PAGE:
Differences in Health at Age 100 According to Sex: Population-Based Cohort Study of Centenarians Using Electronic Health Records

Nisha C. Hazra*, Alex Dregan, Stephen Jackson, Martin C. Gulliford

*Corresponding author for this work

Research output: Contribution to journalArticlepeer-review

47 Citations (Scopus)
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Objectives: To use primary care electronic health records (EHRs) to evaluate the health of men and women at age 100. 

Design: Population-based cohort study. 

Setting: Primary care database in the United Kingdom, 1990-2013. 

Participants: Individuals reaching the age of 100 between 1990 and 2013 (N = 11,084, n = 8,982 women, n = 2,102 men). 

Measurements: Main categories of morbidity and an index of multiple morbidities, geriatric syndromes and an index of multiple impairments, cardiovascular risk factors. 

Results: The number of new female centenarians per year increased from 16 per 100,000 in 1990-94 to 25 per 100,000 in 2010-13 (P < .001) and of male centenarians from four per 100,000 to six per 100,000 (P = .06). The most prevalent morbidities at the age of 100 were musculoskeletal diseases, disorders of the senses, and digestive diseases. Women had greater multiple morbidity than men (odds ratio (OR) = 1.64, 95% confidence interval (CI) = 1.42-1.89, P < .001). Geriatric syndromes, including falls, fractures, hearing and vision impairment, and dementia, were frequent; 30% of women and 49% of men had no recorded geriatric syndromes. Women had greater likelihood of having multiple geriatric syndromes (OR = 2.14, 95% CI = 1.90-2.41, P < .001).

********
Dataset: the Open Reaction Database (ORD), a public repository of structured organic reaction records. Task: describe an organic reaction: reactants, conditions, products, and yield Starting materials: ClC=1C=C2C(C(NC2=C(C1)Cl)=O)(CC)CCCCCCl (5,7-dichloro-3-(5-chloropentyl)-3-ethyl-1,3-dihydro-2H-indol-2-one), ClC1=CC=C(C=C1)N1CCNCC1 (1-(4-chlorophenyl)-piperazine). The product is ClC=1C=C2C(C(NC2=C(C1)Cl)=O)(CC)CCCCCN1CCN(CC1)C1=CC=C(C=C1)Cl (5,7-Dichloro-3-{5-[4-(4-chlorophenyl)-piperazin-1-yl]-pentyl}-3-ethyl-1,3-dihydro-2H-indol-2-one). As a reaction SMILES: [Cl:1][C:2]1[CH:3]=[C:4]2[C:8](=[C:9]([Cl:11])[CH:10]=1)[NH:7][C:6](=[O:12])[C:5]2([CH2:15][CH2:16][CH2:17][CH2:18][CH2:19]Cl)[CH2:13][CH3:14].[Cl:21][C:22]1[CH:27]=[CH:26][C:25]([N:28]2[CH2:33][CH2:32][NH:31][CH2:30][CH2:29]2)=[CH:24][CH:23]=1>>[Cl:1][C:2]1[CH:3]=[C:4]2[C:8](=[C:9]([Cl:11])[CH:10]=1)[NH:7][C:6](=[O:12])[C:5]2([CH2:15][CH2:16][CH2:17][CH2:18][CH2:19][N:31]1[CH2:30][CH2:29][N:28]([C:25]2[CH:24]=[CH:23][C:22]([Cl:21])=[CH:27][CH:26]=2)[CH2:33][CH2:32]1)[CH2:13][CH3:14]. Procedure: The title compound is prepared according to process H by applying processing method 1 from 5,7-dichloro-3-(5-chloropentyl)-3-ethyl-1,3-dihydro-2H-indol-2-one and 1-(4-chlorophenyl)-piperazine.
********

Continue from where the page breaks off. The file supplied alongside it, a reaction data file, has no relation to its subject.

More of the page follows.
Conclusion: Fewer men than women reach the age of 100, but male centenarians have lower morbidity and fewer geriatric syndromes than women. Research using EHRs offers opportunities to understand the epidemiology of aging and improve care of the oldest old.

Original languageEnglish
Pages (from-to)1331-1337
Number of pages7
JournalJournal of the American Geriatrics Society
Issue number7
Early online date21 Jun 2015
Publication statusPublished - 1 Jul 2015


  • Aging
  • Centenarians
  • Epidemiology
  • General practice
  • Primary care


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